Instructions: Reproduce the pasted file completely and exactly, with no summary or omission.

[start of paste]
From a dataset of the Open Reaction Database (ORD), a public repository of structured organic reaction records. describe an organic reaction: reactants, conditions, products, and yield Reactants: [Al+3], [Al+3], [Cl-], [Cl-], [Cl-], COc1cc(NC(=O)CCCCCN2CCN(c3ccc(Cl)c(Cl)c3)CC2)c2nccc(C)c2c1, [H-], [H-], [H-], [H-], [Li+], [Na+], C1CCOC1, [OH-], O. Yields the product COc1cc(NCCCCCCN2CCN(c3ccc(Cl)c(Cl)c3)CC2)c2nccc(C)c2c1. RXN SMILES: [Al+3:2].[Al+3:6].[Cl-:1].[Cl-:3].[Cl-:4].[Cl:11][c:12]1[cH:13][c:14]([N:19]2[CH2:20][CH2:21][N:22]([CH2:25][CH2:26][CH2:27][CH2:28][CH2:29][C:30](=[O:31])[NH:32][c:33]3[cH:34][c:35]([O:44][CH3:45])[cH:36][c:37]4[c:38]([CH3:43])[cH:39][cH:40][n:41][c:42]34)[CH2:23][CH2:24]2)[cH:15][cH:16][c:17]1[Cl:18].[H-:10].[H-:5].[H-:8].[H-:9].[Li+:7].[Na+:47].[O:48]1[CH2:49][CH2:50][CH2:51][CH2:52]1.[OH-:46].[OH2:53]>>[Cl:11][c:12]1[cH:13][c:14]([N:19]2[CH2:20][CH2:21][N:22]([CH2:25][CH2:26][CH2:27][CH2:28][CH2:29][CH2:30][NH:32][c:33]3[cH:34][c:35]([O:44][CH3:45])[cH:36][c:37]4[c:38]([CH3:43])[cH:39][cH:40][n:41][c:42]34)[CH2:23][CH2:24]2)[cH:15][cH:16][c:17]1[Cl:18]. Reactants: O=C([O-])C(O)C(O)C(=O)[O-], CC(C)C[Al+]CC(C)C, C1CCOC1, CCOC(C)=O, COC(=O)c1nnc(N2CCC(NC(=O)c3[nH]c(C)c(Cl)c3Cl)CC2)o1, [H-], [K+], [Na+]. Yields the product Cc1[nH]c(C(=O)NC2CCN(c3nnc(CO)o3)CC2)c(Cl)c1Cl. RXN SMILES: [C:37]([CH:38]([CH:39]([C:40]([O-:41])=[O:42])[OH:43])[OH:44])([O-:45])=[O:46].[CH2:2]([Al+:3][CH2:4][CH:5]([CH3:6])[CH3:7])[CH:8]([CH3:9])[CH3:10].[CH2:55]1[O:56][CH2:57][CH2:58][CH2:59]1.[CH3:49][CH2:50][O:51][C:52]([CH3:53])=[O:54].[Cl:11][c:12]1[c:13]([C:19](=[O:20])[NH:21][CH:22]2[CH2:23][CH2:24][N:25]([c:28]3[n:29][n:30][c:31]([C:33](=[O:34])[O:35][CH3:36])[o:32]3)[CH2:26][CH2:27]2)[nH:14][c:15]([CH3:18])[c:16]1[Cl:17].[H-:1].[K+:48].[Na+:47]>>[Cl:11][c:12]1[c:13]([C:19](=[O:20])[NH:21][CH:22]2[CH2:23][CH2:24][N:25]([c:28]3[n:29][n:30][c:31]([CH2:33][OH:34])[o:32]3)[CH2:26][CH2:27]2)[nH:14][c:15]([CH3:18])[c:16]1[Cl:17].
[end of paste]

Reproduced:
From a dataset of the Open Reaction Database (ORD), a public repository of structured organic reaction records. describe an organic reaction: reactants, conditions, products, and yield Reactants: [Al+3], [Al+3], [Cl-], [Cl-], [Cl-], COc1cc(NC(=O)CCCCCN2CCN(c3ccc(Cl)c(Cl)c3)CC2)c2nccc(C)c2c1, [H-], [H-], [H-], [H-], [Li+], [Na+], C1CCOC1, [OH-], O. Yields the product COc1cc(NCCCCCCN2CCN(c3ccc(Cl)c(Cl)c3)CC2)c2nccc(C)c2c1. RXN SMILES: [Al+3:2].[Al+3:6].[Cl-:1].[Cl-:3].[Cl-:4].[Cl:11][c:12]1[cH:13][c:14]([N:19]2[CH2:20][CH2:21][N:22]([CH2:25][CH2:26][CH2:27][CH2:28][CH2:29][C:30](=[O:31])[NH:32][c:33]3[cH:34][c:35]([O:44][CH3:45])[cH:36][c:37]4[c:38]([CH3:43])[cH:39][cH:40][n:41][c:42]34)[CH2:23][CH2:24]2)[cH:15][cH:16][c:17]1[Cl:18].[H-:10].[H-:5].[H-:8].[H-:9].[Li+:7].[Na+:47].[O:48]1[CH2:49][CH2:50][CH2:51][CH2:52]1.[OH-:46].[OH2:53]>>[Cl:11][c:12]1[cH:13][c:14]([N:19]2[CH2:20][CH2:21][N:22]([CH2:25][CH2:26][CH2:27][CH2:28][CH2:29][CH2:30][NH:32][c:33]3[cH:34][c:35]([O:44][CH3:45])[cH:36][c:37]4[c:38]([CH3:43])[cH:39][cH:40][n:41][c:42]34)[CH2:23][CH2:24]2)[cH:15][cH:16][c:17]1[Cl:18]. Reactants: O=C([O-])C(O)C(O)C(=O)[O-], CC(C)C[Al+]CC(C)C, C1CCOC1, CCOC(C)=O, COC(=O)c1nnc(N2CCC(NC(=O)c3[nH]c(C)c(Cl)c3Cl)CC2)o1, [H-], [K+], [Na+]. Yields the product Cc1[nH]c(C(=O)NC2CCN(c3nnc(CO)o3)CC2)c(Cl)c1Cl. RXN SMILES: [C:37]([CH:38]([CH:39]([C:40]([O-:41])=[O:42])[OH:43])[OH:44])([O-:45])=[O:46].[CH2:2]([Al+:3][CH2:4][CH:5]([CH3:6])[CH3:7])[CH:8]([CH3:9])[CH3:10].[CH2:55]1[O:56][CH2:57][CH2:58][CH2:59]1.[CH3:49][CH2:50][O:51][C:52]([CH3:53])=[O:54].[Cl:11][c:12]1[c:13]([C:19](=[O:20])[NH:21][CH:22]2[CH2:23][CH2:24][N:25]([c:28]3[n:29][n:30][c:31]([C:33](=[O:34])[O:35][CH3:36])[o:32]3)[CH2:26][CH2:27]2)[nH:14][c:15]([CH3:18])[c:16]1[Cl:17].[H-:1].[K+:48].[Na+:47]>>[Cl:11][c:12]1[c:13]([C:19](=[O:20])[NH:21][CH:22]2[CH2:23][CH2:24][N:25]([c:28]3[n:29][n:30][c:31]([CH2:33][OH:34])[o:32]3)[CH2:26][CH2:27]2)[nH:14][c:15]([CH3:18])[c:16]1[Cl:17].